For the understanding of the present invention, a preferred embodiment is now described, purely by way of non-limiting example, with reference to the attached drawings, in which:
FIG. 1 shows a cross-section through a silicon wafer, in an initial step of the manufacturing method according to the invention;
FIG. 2 shows a view from above of the wafer of FIG. 1;
FIGS. 3-7 show cross-sections similar to FIG. 1, in successive manufacturing steps;
FIG. 8 shows a view from above of the wafer of FIG. 7;
FIGS. 9-11 show cross-sections similar to FIG. 7, in successive manufacturing steps;
FIG. 12 shows a view from above of the wafer of FIG. 11;
FIG. 13 shows a cross-section similar to FIG. 11, in a successive manufacturing step;
FIG. 14 is a cross-section, taken along lines XIV—XIV of FIG. 13;
FIG. 15 shows a view from above of the wafer of FIG. 13;
FIGS. 16-19 show cross-sections similar to FIG. 13, in successive manufacturing steps;
FIG. 20 shows a view from above of the wafer of FIG. 19; and
FIGS. 21-23 show cross-sections similar to FIG. 19, in successive manufacturing steps.
The following description relates to an embodiment for forming LV (low voltage and high speed) and HV (high voltage) NMOS transistors, LV and HV PMOS transistors, and EEPROM memory cells, comprising a selection transistor and a memory transistor. In particular, in view of the duality in manufacturing NMOS and PMOS transistors, the drawings show only the steps relating to NMOS transistors, and the steps relating to PMOS transistors are described in words alone. The EEPROM cells form a memory array, and are produced in a part of the wafer which is also known hereinafter as array zone 15.
In FIG. 1, a wafer 1, formed from a monocrystalline silicon substrate 2, which here is of P-type, has been subjected to the steps of defining the active areas. In detail, with the surface 3 of substrate 2 covered by an active area mask 4 of non-oxidizable material (typically comprising a double layer of silicon oxide and silicon nitride, defined through resist), wafer 1 has been subjected to thermal oxidation; consequently, on the parts of substrate 2 which are not covered by active area mask 4, thick oxide (field oxide) layers 5 have been grown, which delimit between one another active areas of the substrate designed to accommodate the various components of the device to be formed. In particular, FIG. 1 shows three active areas, an active LV area 6, which is designed to accommodate an LV NMOS transistor, an active HV area 7, which is designed to accommodate an HV NMOS transistor, and an active array area 8, which is designed to accommodate EEPROM memory cells.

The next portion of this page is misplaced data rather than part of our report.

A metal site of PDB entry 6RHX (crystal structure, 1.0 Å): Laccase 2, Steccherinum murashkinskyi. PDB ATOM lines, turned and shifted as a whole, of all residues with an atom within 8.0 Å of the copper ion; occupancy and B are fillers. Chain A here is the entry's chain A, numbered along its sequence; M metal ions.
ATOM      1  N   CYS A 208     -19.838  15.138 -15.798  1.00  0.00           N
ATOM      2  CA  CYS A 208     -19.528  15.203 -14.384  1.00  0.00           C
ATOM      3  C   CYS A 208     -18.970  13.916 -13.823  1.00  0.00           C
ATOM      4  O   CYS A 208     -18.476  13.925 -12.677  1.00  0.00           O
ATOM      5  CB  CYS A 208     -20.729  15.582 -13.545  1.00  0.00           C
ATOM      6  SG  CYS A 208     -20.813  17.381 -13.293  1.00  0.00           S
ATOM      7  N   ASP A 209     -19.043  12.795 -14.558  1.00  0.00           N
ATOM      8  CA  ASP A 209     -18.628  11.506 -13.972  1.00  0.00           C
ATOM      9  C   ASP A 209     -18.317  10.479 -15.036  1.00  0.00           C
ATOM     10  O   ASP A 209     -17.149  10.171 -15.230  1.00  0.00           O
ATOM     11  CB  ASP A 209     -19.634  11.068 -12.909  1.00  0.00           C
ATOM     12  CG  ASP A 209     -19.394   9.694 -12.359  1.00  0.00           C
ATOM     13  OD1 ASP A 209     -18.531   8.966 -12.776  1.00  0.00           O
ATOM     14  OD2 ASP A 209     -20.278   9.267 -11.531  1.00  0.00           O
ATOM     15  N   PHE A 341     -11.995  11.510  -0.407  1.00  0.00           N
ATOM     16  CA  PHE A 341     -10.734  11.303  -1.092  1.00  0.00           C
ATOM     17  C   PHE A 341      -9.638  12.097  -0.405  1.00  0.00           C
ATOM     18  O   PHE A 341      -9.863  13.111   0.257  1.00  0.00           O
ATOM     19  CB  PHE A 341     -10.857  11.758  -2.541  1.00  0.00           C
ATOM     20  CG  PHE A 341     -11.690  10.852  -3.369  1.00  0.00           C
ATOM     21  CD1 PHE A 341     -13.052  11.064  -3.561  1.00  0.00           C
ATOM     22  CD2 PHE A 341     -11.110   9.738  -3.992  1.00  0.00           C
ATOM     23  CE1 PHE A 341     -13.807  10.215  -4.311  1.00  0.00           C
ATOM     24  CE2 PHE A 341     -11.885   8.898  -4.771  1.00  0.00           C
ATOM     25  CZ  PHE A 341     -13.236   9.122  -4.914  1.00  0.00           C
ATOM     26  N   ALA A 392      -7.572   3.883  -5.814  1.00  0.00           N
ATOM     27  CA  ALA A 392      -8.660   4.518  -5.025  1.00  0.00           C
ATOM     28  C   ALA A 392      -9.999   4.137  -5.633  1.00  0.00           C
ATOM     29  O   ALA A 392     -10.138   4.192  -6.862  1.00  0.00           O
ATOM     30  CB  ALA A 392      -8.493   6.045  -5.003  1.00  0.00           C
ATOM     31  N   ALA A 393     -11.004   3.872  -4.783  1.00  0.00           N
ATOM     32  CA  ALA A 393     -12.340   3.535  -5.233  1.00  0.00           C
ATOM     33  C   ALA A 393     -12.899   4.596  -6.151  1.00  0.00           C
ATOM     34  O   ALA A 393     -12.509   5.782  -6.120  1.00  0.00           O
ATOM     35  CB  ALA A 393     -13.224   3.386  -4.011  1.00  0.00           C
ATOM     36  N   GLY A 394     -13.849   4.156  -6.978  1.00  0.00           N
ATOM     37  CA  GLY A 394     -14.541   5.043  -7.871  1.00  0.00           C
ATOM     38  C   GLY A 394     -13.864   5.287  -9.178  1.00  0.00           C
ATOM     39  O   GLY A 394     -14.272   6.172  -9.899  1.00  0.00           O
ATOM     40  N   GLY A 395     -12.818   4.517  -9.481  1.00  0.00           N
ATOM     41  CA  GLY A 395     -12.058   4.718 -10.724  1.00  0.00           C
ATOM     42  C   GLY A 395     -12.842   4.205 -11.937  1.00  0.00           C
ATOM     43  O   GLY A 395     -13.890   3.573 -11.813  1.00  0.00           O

In detail, and in a known manner, active array area 8 defines a grid, of which FIG. 2 shows in full only the part of one cell, showed at 9, which has substantially the shape of a “T” rotated by 90°, and comprises a leg 9 a (far from active HV area 7) and a cross-piece 9 b. The leg 9 a is adjacent, and is electrically connected, to corresponding legs 9 a of other cells, which are arranged above and below the shown cell, and of which only parts are shown; in addition, leg 9 a is connected to a leg of an adjacent cell to the right (not shown), which has a structure that is symmetrical to that shown. The legs 9 a are designed to accommodate source regions of the memory transistors; the end of cross-pieces 9 b are designed to accommodate drain regions of the selection transistors; and gate regions of the cells must be formed on the cross-pieces 9 b. Further active areas are generally provided in order to produce LV or HV PMOS transistors, which are not shown in the drawings.